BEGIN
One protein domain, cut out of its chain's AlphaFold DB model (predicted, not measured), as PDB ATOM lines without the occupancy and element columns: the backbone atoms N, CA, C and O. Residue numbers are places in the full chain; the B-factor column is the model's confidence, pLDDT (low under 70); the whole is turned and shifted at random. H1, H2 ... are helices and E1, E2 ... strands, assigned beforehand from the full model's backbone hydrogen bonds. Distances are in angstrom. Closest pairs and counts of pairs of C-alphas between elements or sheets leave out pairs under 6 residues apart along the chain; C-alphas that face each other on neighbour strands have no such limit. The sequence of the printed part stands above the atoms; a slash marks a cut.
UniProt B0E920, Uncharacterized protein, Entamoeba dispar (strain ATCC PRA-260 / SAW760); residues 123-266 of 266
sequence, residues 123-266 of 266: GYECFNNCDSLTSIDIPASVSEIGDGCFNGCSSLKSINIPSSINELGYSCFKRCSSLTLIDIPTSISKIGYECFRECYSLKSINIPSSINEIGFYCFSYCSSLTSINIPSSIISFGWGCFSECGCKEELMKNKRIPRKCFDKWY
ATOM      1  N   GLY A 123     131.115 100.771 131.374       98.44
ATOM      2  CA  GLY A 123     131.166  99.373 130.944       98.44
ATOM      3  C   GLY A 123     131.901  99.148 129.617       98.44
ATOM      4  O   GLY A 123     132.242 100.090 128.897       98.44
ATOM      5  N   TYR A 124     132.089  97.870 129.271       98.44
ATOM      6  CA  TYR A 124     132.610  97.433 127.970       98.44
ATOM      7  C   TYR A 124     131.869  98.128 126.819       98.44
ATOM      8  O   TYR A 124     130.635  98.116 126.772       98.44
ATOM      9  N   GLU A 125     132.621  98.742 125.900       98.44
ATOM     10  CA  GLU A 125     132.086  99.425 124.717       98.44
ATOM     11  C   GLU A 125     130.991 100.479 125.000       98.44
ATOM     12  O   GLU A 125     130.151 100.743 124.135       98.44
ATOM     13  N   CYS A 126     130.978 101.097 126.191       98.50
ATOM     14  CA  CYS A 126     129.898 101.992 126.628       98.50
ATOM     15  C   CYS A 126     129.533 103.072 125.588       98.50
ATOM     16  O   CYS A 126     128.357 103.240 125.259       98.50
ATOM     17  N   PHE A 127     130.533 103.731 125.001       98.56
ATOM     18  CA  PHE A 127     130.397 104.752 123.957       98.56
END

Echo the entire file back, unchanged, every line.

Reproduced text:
One protein domain, cut out of its chain's AlphaFold DB model (predicted, not measured), as PDB ATOM lines without the occupancy and element columns: the backbone atoms N, CA, C and O. Residue numbers are places in the full chain; the B-factor column is the model's confidence, pLDDT (low under 70); the whole is turned and shifted at random. H1, H2 ... are helices and E1, E2 ... strands, assigned beforehand from the full model's backbone hydrogen bonds. Distances are in angstrom. Closest pairs and counts of pairs of C-alphas between elements or sheets leave out pairs under 6 residues apart along the chain; C-alphas that face each other on neighbour strands have no such limit. The sequence of the printed part stands above the atoms; a slash marks a cut.
UniProt B0E920, Uncharacterized protein, Entamoeba dispar (strain ATCC PRA-260 / SAW760); residues 123-266 of 266
sequence, residues 123-266 of 266: GYECFNNCDSLTSIDIPASVSEIGDGCFNGCSSLKSINIPSSINELGYSCFKRCSSLTLIDIPTSISKIGYECFRECYSLKSINIPSSINEIGFYCFSYCSSLTSINIPSSIISFGWGCFSECGCKEELMKNKRIPRKCFDKWY
ATOM      1  N   GLY A 123     131.115 100.771 131.374       98.44
ATOM      2  CA  GLY A 123     131.166  99.373 130.944       98.44
ATOM      3  C   GLY A 123     131.901  99.148 129.617       98.44
ATOM      4  O   GLY A 123     132.242 100.090 128.897       98.44
ATOM      5  N   TYR A 124     132.089  97.870 129.271       98.44
ATOM      6  CA  TYR A 124     132.610  97.433 127.970       98.44
ATOM      7  C   TYR A 124     131.869  98.128 126.819       98.44
ATOM      8  O   TYR A 124     130.635  98.116 126.772       98.44
ATOM      9  N   GLU A 125     132.621  98.742 125.900       98.44
ATOM     10  CA  GLU A 125     132.086  99.425 124.717       98.44
ATOM     11  C   GLU A 125     130.991 100.479 125.000       98.44
ATOM     12  O   GLU A 125     130.151 100.743 124.135       98.44
ATOM     13  N   CYS A 126     130.978 101.097 126.191       98.50
ATOM     14  CA  CYS A 126     129.898 101.992 126.628       98.50
ATOM     15  C   CYS A 126     129.533 103.072 125.588       98.50
ATOM     16  O   CYS A 126     128.357 103.240 125.259       98.50
ATOM     17  N   PHE A 127     130.533 103.731 125.001       98.56
ATOM     18  CA  PHE A 127     130.397 104.752 123.957       98.56